Austin continually makes national news with our outstanding job and housing market. But there is another thing on the national radar – the drought in Texas. My out-of-state buyers are always posing the question, “How are the lake levels affecting the market in Austin?”

Unfortunately, I have yet to find that magic crystal ball to tell me the future of our lakes. However, I did compare the U.S. Drought Map of Texas for the current week to a blog on our site that featured the Texas drought map from September 2011.  The 2011 map has Texas painted in deep red – which means exceptional drought. Today’s map is much nicer looking with whites and yellows and very little red. The areas by Lake Travis are colored to resemble moderate to severe drought (which sound much better than extreme to exceptional drought!). So, it does seem as though the drought is getting better (we’ve had some nice rains since the summer that I believe has really helped).

Jan 2014 - Texas Drought Map

Source: U.S. Drought Monitor

This tells us not how the drought is affecting the market, but that the drought is better than fall of 2011. So, when I start to talk numbers next, we have a better picture in mind for comparison sake.

For those statistics, I am going to focus on two MLS areas: LN and LS (think Lake Travis North, Lake Travis South). I am focusing on Lake Travis, because this is where I sell more homes, as compared to Lake Buchanan or LBJ; and because Lake Austin is not affected by drastically changing levels.

Area LS includes the popular cities Lakeway and Bee Cave and area LN includes Jonestown and Lago Vista. Due to LS being closer to Austin and having more subdivisions/population than LN, you will see the sales data coming in higher for area LS.

With this in mind, the following chart shows you the average sales price fluctuations from a five year period in these two areas (2013 information not included).

MLS Area 2008/2009 2009/2010 2010/2011 2011/2012 5 Yr Change
LS -7.20% -1.2% 3.23% 4.88% -.73%
LN -3.67% 23.33% -6.62% -10.73% -.97%

Chart is taken from statistics provided by Austin Title.

December 2013 numbers are not yet out, but from my calculations, it looks like we are going to roughly see a -1.01 change in average sales price in LS and a .84 change in LN from 2012/2013. These 2012/2013 numbers are less drastic than most of the past five year comparisons, which shows us a less volatile market over the span of these two years.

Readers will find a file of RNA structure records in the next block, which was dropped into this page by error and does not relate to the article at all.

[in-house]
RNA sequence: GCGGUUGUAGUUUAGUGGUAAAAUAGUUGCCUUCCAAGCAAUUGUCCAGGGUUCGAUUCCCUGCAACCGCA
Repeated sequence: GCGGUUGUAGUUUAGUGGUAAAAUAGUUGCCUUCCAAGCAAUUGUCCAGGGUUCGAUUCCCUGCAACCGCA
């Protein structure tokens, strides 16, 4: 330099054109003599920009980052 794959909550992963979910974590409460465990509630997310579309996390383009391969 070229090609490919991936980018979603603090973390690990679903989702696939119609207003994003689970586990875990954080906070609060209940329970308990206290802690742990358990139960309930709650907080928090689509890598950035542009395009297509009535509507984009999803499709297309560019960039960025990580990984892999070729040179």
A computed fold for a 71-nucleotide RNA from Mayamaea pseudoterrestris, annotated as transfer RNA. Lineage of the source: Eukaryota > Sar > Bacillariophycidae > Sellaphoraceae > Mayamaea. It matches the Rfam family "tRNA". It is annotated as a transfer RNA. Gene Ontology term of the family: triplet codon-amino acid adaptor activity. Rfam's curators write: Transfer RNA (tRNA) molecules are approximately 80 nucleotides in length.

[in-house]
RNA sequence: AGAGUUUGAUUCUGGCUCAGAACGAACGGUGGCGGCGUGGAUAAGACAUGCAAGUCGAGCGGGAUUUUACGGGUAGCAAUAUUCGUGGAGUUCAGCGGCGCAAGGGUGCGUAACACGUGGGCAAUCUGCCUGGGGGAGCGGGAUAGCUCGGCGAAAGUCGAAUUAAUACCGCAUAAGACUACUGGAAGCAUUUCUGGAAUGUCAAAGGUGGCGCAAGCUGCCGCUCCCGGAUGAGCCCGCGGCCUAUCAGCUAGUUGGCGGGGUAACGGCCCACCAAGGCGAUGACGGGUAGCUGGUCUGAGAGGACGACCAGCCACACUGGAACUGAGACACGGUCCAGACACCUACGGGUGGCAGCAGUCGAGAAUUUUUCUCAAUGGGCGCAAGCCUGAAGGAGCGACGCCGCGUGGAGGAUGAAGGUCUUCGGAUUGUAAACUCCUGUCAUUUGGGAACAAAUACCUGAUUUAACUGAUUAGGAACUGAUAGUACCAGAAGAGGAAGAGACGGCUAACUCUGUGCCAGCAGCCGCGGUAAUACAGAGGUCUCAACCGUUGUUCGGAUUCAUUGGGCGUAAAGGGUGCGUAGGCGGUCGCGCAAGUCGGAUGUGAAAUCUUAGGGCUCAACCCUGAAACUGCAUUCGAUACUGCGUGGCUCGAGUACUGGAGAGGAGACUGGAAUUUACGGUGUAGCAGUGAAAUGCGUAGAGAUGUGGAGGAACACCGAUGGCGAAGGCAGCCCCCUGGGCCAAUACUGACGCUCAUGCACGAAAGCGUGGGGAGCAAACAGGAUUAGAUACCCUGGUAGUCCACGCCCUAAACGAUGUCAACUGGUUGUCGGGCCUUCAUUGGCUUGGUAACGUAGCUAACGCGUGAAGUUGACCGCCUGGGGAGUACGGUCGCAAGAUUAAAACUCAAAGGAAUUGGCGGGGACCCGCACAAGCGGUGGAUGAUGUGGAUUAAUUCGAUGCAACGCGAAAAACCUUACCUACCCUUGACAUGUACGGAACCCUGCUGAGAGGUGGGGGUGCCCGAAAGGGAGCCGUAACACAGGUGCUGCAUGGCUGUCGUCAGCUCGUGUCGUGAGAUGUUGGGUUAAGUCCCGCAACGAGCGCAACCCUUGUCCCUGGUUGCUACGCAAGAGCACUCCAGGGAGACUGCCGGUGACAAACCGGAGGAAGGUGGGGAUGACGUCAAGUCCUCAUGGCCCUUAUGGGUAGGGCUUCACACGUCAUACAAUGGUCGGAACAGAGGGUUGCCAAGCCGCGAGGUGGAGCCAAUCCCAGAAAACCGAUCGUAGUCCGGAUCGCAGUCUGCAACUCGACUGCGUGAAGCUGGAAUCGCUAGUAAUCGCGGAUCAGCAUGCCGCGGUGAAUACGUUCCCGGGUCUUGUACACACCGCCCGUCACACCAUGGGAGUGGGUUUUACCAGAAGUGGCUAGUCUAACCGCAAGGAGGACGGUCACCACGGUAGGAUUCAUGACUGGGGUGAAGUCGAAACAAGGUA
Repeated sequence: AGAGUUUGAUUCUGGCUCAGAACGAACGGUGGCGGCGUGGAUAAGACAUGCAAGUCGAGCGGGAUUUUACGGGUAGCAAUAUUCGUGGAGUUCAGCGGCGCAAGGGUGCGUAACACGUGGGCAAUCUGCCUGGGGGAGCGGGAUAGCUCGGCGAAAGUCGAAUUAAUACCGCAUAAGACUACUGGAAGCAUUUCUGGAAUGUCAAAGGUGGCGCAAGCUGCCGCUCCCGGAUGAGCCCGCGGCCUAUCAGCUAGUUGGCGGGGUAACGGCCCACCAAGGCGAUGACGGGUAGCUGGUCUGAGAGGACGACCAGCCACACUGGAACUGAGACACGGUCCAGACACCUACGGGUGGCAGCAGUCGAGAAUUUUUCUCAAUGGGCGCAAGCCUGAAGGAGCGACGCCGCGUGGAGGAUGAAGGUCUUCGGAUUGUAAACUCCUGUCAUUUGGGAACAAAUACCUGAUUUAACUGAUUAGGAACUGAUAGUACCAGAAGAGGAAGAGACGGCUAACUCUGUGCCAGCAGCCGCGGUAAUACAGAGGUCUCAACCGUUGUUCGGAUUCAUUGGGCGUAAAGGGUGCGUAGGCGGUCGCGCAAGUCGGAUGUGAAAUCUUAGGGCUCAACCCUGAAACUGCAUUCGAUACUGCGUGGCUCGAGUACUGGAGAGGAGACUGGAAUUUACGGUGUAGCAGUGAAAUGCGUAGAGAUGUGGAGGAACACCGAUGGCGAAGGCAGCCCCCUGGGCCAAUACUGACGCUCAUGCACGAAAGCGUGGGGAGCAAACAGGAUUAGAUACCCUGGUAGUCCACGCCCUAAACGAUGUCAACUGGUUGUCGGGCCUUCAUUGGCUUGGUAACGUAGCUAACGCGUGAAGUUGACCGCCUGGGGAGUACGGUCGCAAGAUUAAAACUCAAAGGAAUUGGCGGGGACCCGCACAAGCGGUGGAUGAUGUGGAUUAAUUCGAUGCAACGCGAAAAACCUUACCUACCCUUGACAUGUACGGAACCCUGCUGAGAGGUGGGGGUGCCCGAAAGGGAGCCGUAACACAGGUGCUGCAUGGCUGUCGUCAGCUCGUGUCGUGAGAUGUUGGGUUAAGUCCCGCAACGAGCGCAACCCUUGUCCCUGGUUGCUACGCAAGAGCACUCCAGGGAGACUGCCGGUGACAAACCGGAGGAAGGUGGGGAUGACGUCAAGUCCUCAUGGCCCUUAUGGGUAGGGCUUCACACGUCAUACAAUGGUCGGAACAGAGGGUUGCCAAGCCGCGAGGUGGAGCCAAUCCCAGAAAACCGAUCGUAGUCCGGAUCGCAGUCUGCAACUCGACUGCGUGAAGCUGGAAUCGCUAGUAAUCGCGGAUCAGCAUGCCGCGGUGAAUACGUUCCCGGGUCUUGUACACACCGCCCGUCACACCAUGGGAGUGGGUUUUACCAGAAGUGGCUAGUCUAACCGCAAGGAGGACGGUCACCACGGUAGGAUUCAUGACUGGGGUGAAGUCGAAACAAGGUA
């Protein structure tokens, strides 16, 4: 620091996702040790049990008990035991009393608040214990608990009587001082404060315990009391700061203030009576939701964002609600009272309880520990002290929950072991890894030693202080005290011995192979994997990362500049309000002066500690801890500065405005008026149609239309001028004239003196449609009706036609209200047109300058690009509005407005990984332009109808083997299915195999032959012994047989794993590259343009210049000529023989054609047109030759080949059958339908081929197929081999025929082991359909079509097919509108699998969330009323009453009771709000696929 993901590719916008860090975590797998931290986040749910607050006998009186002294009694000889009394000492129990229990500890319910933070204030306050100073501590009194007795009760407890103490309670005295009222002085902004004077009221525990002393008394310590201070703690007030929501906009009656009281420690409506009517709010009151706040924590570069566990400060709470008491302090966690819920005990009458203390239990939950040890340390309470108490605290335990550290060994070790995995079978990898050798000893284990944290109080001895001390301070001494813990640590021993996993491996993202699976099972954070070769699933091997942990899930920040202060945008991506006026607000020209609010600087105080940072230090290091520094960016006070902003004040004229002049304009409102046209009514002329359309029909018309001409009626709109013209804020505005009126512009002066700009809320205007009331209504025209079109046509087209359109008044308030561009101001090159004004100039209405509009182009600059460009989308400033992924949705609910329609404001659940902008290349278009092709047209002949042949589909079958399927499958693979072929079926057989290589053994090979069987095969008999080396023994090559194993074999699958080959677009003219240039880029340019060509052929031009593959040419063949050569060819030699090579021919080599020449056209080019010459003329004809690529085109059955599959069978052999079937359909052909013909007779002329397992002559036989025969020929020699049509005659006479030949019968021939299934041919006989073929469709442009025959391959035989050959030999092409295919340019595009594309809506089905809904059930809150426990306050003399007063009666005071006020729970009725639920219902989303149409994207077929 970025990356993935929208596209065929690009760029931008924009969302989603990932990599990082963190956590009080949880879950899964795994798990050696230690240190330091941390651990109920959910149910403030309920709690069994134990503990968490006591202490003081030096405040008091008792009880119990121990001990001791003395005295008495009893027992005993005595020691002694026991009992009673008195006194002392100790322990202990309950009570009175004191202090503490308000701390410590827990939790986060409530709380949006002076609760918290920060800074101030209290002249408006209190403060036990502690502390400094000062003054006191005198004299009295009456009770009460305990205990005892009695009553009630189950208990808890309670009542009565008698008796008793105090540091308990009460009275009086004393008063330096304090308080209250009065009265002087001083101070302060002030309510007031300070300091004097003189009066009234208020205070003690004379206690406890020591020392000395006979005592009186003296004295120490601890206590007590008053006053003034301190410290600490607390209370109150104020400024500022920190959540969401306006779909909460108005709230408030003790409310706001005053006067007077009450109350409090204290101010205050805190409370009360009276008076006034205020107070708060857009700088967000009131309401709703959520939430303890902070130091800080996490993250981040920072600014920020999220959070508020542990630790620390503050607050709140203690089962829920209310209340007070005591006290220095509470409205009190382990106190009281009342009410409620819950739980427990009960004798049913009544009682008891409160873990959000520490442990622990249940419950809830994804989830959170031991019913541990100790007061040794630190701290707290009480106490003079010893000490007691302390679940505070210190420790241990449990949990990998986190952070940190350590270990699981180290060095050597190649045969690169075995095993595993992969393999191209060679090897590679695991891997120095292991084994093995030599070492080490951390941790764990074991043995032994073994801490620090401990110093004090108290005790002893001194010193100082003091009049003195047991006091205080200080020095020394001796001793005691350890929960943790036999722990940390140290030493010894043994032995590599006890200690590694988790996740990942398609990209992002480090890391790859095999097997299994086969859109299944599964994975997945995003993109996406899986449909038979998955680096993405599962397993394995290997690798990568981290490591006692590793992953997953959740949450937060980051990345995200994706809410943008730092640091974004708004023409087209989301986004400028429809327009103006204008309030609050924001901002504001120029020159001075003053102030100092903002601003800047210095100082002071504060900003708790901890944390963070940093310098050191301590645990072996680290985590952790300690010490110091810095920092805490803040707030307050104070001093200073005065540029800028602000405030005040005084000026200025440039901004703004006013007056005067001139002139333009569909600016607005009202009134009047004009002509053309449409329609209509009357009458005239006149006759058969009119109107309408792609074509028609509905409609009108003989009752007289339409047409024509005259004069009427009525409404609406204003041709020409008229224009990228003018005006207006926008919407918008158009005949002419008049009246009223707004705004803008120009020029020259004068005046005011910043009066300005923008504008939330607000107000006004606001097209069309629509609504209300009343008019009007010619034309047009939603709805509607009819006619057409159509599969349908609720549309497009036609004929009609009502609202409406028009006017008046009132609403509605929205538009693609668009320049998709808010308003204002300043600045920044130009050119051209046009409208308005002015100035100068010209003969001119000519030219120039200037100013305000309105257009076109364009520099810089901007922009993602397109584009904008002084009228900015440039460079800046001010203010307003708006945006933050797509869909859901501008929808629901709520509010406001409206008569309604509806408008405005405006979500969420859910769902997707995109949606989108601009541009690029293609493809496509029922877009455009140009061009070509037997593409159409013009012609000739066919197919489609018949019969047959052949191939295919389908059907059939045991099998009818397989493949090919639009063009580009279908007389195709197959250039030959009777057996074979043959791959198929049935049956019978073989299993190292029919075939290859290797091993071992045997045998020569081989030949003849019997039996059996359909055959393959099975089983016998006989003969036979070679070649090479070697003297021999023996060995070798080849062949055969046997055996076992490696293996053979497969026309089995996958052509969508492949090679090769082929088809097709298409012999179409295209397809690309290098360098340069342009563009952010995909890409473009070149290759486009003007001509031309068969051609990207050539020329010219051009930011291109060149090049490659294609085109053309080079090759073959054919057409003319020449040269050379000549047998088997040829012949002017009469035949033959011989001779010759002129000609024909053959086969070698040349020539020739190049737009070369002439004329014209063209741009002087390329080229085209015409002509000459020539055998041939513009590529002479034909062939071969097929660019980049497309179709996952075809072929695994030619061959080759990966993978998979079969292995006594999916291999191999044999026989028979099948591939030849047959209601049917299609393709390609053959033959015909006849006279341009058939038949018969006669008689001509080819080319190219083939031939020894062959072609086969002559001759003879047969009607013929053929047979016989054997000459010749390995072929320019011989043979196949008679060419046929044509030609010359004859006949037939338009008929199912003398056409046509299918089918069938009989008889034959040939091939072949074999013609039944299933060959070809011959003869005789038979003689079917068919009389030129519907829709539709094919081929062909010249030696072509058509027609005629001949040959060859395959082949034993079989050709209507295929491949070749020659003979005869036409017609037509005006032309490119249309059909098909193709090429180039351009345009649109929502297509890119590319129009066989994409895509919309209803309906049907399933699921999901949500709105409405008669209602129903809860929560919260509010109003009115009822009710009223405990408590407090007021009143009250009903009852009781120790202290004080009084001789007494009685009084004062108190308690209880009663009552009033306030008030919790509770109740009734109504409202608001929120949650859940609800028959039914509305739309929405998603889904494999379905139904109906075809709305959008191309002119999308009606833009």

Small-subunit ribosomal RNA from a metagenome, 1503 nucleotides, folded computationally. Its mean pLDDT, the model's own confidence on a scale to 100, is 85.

Without overloading you with numbers, the 2012 average sales price in area LS was $453,375 and the average in LN was $239,183. If you are a ‘numbers-person’, email me and I can send you more data!

I am still just giving you background data and have not yet made my point! When someone asks me what the lake levels are doing to property values, I have to answer their question with a question.

Are they looking specifically for something that is lakefront? If the answer is yes, then OF COURSE the levels are going to affect price. No one wants to pay top dollar for a dried up dock with no guarantee that they will ever have a true lakefront again. Have we seen this drought happen twice over the last twenty years with lake levels returning: yes. Is it safe to assume lake levels will return again one day: um, yes. But no one knows when and I’m not one to bank your large investment on this assumption. When is it a good idea to invest in a lakeless-lakefront: NOW when the property values are lower due to the lack of water. Moral of the story: if you are looking for a good investment then go for it. If you will be broken-hearted if you cannot swim off your back porch this summer, you may want to look elsewhere.

If they are not looking for a lakefront property, but want to be in the vicinity of a lake/like the lifestyle that the areas offer, then I have to break the question down again into the different areas: LN & LS.  With area LN you are further from Austin, so people tend to want that true lake living with actual water. Therefore, the lake levels will affect property values more heavily in area LN. When the lake dries up, there are fewer things to do in this area. If you are looking for a long term investment or simply want to be far away from the city and aren’t tied too much to having high lake levels, this move is for you.

I took this picture August 2013 from The Oasis -- a popular entertainment complex consisting of numerous shops, boutiques and restaurants on the South shores of Lake Travis.
I took this picture August 2013 from The Oasis — a popular entertainment complex consisting of numerous shops, boutiques and restaurants on the South shores of Lake Travis.

I believe area LS is quite the opposite. While still a 30-45 minute drive to downtown Austin, people love that they are not too far from the city. The excellent Lake Travis ISD is another incentive for buyers. Communities like Ladera and Rough Hollow are popping up and selling well in this area. Lakeway is one of the most desirable areas with its variety of homes and low taxes. People like moving to this area not just because of the lake, but because of the lifestyle, schools, amenities (think golf, Hill Country Galleria) and there is growth. So, would I say lake levels are affecting this area to someone who is not specifically looking for a lakefront property: no! I believe that as area LS grows, it will only get more desirable regardless of lake levels.

All in all, you have to know your buying needs and the right Realtor to match them up to the best house and area for you. I’d be happy to share more details about the numbers (I tried not to bore you too much in this blog with those!). Don’t hesitate to call or email any time to discuss.


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